Mercy Book Gives Children a Voice
‘Smarty Pants, Kitty or Tiger?’ is a book of stories and artwork by women and children who have stayed at McAuley Community for Services for Women’s ‘McAuley Care’. The book will be launched on October 25, at the State Library of Victoria by Liana Buchanan (Victorian Commissioner for Children and Young People).
Coordinated by Nicole Rotaru rsm, this powerful and moving collection of drawings and narratives gives a voice to children and women who have been traumatised by violence in the home.
Sr Nicole has a background in education, social work and creative arts therapy, and has previously produced two other publications related to children’s experiences.
The book is grounded in a creative arts based approach. A workshop describing the ‘Creative Arts Project’ was facilitated by Sr Nicole to prepare staff. It also discussed about how best to refer women and children into the Project.
The Case Workers who took the role of initiating a conversation about the ‘Creative Arts Project’ spoke with the women. They found that the women often wished their children also to be involved.
“This project was an opportunity for the women and children to give voice to their experiences in a safe setting,” says Sr Nicole. “Expression through art and storytelling is a proven step forward as part of the recovery process for those who have experienced trauma.”
“While the book ‘red flags’ family violence, family violence was never spoken about with any of the children during the art sessions.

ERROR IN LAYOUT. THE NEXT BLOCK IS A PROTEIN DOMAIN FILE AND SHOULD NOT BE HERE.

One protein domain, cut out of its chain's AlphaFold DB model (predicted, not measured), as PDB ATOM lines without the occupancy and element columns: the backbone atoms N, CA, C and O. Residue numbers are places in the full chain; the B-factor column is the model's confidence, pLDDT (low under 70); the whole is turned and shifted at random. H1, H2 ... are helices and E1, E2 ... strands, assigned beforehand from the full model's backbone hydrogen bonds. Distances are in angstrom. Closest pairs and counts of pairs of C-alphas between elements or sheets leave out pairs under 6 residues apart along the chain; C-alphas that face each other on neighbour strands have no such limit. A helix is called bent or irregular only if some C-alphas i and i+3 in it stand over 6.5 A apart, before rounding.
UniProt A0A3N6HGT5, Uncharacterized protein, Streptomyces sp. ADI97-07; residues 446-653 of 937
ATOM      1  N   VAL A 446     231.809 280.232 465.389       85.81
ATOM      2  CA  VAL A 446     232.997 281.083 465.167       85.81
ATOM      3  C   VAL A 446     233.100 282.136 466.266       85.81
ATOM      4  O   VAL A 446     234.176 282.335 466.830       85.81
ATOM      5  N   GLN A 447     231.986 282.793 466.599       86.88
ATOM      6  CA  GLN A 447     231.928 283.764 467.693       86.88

“I was simply known as the art lady,” says Sr Nicole. “I would sit with the children while they painted, drew or set up their sand trays; and after this the children would want to share the story of their art project with me. I would simply listen and take notes and then sometime later bring back a photocopy of their artwork and their story for the child and their mother to keep.”
Studies have shown that what children do in their play externalizes what is inside of them. Sr Nicole uses ‘bear and strength cards’ to assist in the expression of the children’s artwork and they are able to incorporate them into their work if they wish.
“I will sometimes say to a child, ‘is there a bear card that goes in your sand tray?’ and this will help them to externalize their feelings in a very safe and secure way.”
“They often use the bear cards to show what they have heard or said, but it is safe for them because the bear is saying, hearing or seeing something, not them.”
Once launched, the book will be used as a tool to further the advocacy work in family violence and its impact on children.
In 2018, Sr Nicole will begin a series of workshops based grounded in the findings of ‘Smarty Pants, Kitty or Tiger?’. The first workshop is called “Seeing” the voice of the child and will help workers working with children to identify the ‘red flags’ of possible family violence and increase their capacity to take appropriate action within workplace policy and guidelines re mandatory reporting.
“The workshops give adults who work with children the tools to identify these markers and then take the next steps to act in accordance with Department of Health and Human Services protocol which has been revised as a result of the recent Royal Commission into Family Violence, Victoria.”
“This work is something that Catherine McAuley would have done. Women and children were her focus,” says Sr Nicole. ‘As Mercies we continue her legacy. We are not done yet!”
Any proceeds from sales of the book will go towards McAuley Community Services for Women’s 24/7 refuge children’s program, the only one of its kind in Victoria.
‘Smarty Pants, Kitty or Tiger?’ has been funded through the Campbell Edwards Trust, Mercy Foundation and the Institute of the Sisters of Mercy of Australia and Papua New Guinea.
For information on the 2018 workshops and how you or your ministry can get involved contact: Nicole Rotaru rsm